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Winter Roosts | How Birds Survive Winter’s Night Frosts
A winter’s night can be one of the most challenging experiences if you are a bird. Small birds can lose up to 20pc of their body weight overnight in the cold. To cope, they feed-up as much as they can in the hours before nightfall. If you watch the birds in your garden each afternoon the feeding frenzy that takes place during these crucial hours can feel like a race.
The smaller the bird, the more resourceful it needs to be. The population of tree sparrows at my home and gallery at Fotherdale Farm near Thixendale numbers more than 60. Every afternoon I watch with amazement as they empty the seed from my three-foot-long feeders. Woodpeckers, tits, and finches also feed furiously. And, as dusk falls a family of long-tailed tits turn up for a final top-up from my hanging fat bars. I have a kestrel that swoops in to snatch a mouse off my special bird of prey table and the local sparrowhawk flashes by trying to take advantage of the all the hustle and bustle at the feeders and catch a bird off guard.
Then as night falls all turns quiet. So where do all the birds go at night? And how do they manage to survive such cold temperatures? It’s all a case of finding a warm place to roost and most birds will have a favourite. Often, they choose sites that they have tried and tested whilst bringing up their broods during the summer months. But, it’s not all about warmth – safety is a priority too. Any small bird that has left itself visible is in danger of being plucked from its perch by a watchful tawny owl. Disused nest boxes are one of the best places to take refuge, particularly for tits and tree sparrows.
Shrubs and ivy climbing over a wall provide shelter for many others. Love it or hate it, the much-maligned leylandi hedge is actually a safe haven for thrushes and blackbirds. Pied wagtails are resident on the Wolds in summer, when insects are abundant, but they tend to leave upland areas when temperatures drop and often choose a surprising alternative for their winter roosting. Some head off to town where they can glean warmth from street lights and Christmas decorations huddling up to them while they sleep. Read my blog post about a particularly festive pied wagtail roost above York’s Parliament Street Christmas Market by clicking here.
Others choose heated greenhouses as their yuletide home. If the conditions are right, you find enormous flocks overwintering in the same place. A friend of mine has three acres of greenhouses where strawberries are grown all year round. He has counted over 450 pied wagtails taking advantage of the artificial warmth. The dunnocks at Fotherdale surprise me by roosting in tall dwarf conical conifers in the garden all year round.
Long-tailed tits have a special way of coping with the cold. Roosting family groups huddle in tightly packed clumps for warmth. It can be difficult to distinguish individual birds. The best thing to do is to count the tails! A bird that has adopted a similar strategy is the wren. In spite of their territorial tendency, wrens put aside their differences in cold weather to share body heat. As night falls they can appear from all directions to roost communally.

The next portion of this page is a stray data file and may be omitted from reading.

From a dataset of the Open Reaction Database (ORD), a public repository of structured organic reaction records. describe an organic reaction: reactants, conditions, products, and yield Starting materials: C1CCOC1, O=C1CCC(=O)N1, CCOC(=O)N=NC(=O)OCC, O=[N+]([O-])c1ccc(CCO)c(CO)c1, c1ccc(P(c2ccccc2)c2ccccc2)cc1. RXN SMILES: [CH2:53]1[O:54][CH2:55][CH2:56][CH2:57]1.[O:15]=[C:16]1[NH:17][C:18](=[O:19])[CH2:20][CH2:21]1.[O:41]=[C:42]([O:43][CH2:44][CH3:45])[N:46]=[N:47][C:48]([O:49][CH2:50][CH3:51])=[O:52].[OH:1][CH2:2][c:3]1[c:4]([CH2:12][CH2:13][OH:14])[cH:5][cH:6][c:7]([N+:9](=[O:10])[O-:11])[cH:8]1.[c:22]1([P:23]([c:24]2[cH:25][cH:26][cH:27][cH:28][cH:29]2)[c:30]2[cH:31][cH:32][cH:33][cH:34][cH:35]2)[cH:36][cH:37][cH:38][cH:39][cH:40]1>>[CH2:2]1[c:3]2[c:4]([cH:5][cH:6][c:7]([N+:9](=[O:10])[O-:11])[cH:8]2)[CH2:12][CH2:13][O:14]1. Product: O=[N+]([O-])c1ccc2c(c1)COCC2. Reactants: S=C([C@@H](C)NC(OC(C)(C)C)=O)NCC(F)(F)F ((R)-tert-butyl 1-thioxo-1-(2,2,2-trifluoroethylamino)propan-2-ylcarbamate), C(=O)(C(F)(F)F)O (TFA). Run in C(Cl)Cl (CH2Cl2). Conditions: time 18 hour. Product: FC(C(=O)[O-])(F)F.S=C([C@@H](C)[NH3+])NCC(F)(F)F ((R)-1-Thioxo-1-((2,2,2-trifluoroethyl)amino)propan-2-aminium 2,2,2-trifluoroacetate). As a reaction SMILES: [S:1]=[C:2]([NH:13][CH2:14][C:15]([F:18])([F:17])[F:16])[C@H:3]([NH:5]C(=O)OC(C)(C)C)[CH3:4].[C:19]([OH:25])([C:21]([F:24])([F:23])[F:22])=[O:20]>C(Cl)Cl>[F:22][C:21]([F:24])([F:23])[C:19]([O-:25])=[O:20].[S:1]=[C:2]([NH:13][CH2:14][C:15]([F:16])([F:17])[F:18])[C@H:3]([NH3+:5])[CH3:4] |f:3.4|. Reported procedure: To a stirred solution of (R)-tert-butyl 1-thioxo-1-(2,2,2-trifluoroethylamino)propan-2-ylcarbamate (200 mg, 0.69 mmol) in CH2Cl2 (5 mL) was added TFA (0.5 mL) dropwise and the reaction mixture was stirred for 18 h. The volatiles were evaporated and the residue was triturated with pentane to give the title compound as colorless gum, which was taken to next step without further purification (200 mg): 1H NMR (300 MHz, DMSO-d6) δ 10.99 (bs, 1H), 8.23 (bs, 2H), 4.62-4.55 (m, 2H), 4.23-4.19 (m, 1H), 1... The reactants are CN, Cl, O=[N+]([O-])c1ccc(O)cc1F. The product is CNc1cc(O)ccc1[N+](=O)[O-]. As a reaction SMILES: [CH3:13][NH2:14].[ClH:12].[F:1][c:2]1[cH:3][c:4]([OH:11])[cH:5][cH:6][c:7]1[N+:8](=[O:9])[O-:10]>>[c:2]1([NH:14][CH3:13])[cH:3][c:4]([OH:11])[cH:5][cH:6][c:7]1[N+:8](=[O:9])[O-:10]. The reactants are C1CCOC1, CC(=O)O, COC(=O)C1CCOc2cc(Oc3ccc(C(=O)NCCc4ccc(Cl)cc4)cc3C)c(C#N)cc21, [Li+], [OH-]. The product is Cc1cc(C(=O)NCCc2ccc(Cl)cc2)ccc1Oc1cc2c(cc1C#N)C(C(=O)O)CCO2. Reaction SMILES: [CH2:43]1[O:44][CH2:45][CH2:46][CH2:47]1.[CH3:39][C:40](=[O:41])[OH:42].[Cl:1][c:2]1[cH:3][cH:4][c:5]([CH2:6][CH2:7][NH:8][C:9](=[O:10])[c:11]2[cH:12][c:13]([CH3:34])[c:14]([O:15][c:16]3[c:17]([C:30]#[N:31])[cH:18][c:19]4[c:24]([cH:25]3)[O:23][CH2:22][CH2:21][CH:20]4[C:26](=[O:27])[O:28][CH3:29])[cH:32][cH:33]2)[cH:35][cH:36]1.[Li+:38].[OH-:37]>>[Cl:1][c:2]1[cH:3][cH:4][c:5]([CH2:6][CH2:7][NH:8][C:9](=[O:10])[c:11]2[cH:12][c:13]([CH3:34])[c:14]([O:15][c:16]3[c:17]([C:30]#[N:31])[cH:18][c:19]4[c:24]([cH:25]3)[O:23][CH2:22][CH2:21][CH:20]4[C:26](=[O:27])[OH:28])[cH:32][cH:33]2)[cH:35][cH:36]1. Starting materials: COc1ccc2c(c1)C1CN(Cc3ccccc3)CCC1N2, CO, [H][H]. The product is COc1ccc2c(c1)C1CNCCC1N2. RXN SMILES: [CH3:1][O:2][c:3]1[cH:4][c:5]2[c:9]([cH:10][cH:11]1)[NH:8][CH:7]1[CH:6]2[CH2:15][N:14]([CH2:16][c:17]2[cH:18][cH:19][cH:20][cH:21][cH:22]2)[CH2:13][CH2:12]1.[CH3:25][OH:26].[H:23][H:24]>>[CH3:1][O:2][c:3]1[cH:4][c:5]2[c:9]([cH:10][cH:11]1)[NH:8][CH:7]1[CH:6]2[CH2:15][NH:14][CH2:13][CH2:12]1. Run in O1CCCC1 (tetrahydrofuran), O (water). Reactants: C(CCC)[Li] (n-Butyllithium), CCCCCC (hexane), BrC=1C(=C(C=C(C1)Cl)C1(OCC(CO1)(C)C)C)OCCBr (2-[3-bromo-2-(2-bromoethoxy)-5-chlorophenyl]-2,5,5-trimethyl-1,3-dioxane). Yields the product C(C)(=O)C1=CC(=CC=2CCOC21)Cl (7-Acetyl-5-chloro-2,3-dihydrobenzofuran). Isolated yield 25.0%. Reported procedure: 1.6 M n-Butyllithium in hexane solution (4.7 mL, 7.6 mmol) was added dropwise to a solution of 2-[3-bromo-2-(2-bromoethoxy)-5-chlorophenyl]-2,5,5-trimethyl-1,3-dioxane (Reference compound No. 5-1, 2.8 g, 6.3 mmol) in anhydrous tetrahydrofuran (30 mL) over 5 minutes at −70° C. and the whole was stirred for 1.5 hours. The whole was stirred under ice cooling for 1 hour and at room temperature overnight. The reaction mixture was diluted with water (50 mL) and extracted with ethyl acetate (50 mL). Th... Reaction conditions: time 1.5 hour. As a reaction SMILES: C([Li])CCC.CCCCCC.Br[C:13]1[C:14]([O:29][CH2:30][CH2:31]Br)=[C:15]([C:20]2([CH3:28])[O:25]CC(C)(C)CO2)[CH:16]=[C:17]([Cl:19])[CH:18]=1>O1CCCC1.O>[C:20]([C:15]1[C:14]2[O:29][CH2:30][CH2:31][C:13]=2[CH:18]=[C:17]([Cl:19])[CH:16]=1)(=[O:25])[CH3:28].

A neighbour once told me he had wrens roosting in a nest box, so at dusk, we watched from his kitchen window as eight wrens popped into the nest box one by one. This, however, is nothing in comparison to the famous instance where 61 wrens were counted coming out of the same box. And in February 1979 96 wrens were counted in the roof eaves of one lucky cottage in Gloucestershire. At Fotherdale, the wrens are sparser. I have just two sharing a roosting pouch on the porch. I usually slip a secret supply of mealworms near them to keep them going. If the dish runs out the male will often fly in front of me to attract my attention, flashing his wing to let me know they need a top-up.
Try not to be too quick with your garden maintenance this winter. A hole in your garden shed or broken pane of glass opens the door for a robin to take cover among your garden tools. My resident kestrel usually takes cover nearby in a farm building. A pile of pellets and white droppings are the only clue that he has been there, since this bird hunts until dusk and is usually out again before dawn breaks the following morning. Red-legged partridges also roost huddled together and often on the roof of my gallery. It’s not the warmest of places to spend the night, but I expect they choose the height of the building to escape the attention of local foxes. One particularly frosty night, a covey of partridges appeared under my bird table. Their backs were encrusted with haw frost. I looked up at the roof slates and saw a perfect frost-free print of where the partridges had spent the night. Click here to also read about a group of partridges huddled together from the cold appeared straight out of my painting of this scene.
Each January gardeners are asked to join RSPB’s Big Annual Garden Birdwatch, an annual bird census held to count the number of species in their gardens. If you plan to take part spare a thought for how the birds you see are coping with the cold each night.Author: Robert E Fuller